Source: The Sundaily
BY GURDIAL SINGH NIJAR
(Deputy President, HAKAM)
THE clamour for institutional reform has never been louder. From the ordinary layman who questions the false steps of some institutions – with mana boleh ini macam? – to the Bar Council’s measured assessments. All raise this as an urgent national agenda.
Even the MACC deputy chief commissioner (prevention), Datuk Seri Mustafar Ali, says that to “ensure our complete independence” the appointment of the chief commissioner should not just be provided for under the Malaysian Anti-Corruption Commission Act 2009, but instead be a constitutionally-appointed position like judges.
The Save Malaysia campaign has made this one of its key demands. Hakam, the premier National Human Rights body, headed by former Bar Council chief Datuk Ambiga Sreenevasan, speaks of the “dire need for institutional reform“.
Nobody denies that the bane of a country – corruption – must be curbed. Else the country may be on a roller-coaster to a dismal economic and governance future. Malaysia is a party to the UN Convention Against Corruption since 2008 which obliges it to enact measures to implement several anti-corruption measures aimed at preventing corruption, including domestic and foreign bribery, embezzlement, trading in influence and money laundering. And to cooperate internationally to provide effective legal mechanisms for asset recovery, technical assistance and information exchange. Read more
Public Opinion Toward Internet Freedom in Asia:
A Survey of Internet Users from 11 Jurisdictions
City University of Hong Kong (CityUHK); Harvard University – Berkman Center for Internet & Society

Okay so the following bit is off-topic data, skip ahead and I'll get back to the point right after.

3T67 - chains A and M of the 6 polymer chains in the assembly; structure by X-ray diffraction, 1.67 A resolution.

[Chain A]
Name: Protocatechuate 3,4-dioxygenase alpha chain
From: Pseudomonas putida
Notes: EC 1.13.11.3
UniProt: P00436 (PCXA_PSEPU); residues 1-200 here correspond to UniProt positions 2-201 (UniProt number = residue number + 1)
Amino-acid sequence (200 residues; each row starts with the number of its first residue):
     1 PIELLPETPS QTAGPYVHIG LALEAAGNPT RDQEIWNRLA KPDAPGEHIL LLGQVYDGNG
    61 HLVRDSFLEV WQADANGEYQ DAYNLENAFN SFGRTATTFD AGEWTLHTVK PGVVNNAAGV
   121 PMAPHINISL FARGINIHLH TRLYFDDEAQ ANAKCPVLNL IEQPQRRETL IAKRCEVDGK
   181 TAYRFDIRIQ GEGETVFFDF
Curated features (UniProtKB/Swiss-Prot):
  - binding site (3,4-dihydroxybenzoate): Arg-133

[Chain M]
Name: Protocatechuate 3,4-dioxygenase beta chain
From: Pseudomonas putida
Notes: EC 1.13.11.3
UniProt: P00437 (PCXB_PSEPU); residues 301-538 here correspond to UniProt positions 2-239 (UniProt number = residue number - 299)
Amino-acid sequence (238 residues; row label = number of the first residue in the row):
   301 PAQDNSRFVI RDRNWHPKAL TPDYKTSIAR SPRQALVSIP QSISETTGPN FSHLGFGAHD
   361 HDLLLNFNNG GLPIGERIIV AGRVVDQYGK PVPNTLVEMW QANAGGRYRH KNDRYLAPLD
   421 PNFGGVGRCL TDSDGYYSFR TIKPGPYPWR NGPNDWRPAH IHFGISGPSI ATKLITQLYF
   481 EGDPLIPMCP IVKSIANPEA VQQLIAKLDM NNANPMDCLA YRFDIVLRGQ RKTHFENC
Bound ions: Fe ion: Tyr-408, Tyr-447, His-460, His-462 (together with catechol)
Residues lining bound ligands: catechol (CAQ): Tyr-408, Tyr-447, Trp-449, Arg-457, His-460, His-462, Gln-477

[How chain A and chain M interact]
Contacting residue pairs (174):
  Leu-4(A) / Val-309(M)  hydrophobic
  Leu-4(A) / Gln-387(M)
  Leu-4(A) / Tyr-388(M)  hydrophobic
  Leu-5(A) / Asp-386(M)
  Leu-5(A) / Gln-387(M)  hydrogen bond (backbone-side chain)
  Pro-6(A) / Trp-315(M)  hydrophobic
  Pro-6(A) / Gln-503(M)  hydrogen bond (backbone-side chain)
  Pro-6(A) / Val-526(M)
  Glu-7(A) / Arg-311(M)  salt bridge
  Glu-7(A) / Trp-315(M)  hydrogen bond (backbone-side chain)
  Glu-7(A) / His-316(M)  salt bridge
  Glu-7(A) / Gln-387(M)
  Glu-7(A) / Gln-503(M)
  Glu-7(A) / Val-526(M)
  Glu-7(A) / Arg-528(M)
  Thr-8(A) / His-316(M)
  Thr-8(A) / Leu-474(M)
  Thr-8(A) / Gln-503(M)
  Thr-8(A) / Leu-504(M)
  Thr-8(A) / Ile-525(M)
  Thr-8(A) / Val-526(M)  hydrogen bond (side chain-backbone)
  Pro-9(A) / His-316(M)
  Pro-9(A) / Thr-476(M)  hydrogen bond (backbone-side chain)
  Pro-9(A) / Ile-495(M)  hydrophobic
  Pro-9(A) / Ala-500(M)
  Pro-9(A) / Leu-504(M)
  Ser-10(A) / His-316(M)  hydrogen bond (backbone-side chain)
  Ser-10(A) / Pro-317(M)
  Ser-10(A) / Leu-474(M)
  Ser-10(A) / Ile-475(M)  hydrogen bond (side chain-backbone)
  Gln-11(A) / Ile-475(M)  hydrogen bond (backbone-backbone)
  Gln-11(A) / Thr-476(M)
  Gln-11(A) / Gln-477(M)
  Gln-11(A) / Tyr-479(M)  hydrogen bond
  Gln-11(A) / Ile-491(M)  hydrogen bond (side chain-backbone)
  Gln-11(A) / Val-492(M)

The Chinese University of Hong Kong (CUHK) – School of Journalism and Communication; Harvard University – Berkman Center for Internet & Society
May 4, 2016
Berkman Center Research Publication No. 2016-8
Introduction: This document summarizes the findings from a survey of Asian Internet users. The purpose of the study is to understand the public opinion toward issues related to Internet freedom in Asia. This report provides a basic overview of the opinions and behaviors on a number of topics related to Internet freedom, including but not limited to Internet censorship and the adoption and use of circumvention, anonymization, and encryption tools.
Method: The survey was carried out between July 29 and August 24, 2015 in 11 jurisdictions: Hong Kong, India, Indonesia, Japan, South Korea, Malaysia, Pakistan, Singapore, Taiwan, Thailand, and Vietnam. The original list includes China, but the widespread self-censorship practice in the market research industry prevented the study from being carried out in China — which attests to the very limited press and research freedom in China.
The survey was fielded by YouGov, a well-known international online opinion polling service provider headquartered in the United Kingdom. In total, 7,357 respondents from different countries and regions participated in the survey. The survey is not intended to be representative of the general population of the 11 jurisdictions. Instead, quota sampling was used, based on gender, age, education, and income distributions of the Internet population in each jurisdiction.
Key Findings: There is robust and strong support for Internet freedom in Asia. About 78% of respondents agree that freedom of expression on the Internet needs to be protected, and nearly 90% consider access to the Internet a basic human right.
The robust support for freedom of expression online is accompanied by almost equally strong support for Internet censorship. More than two thirds of respondents agree that some form of censorship is needed on the Internet: 19.4% express strong agreement and 54.5% express agreement.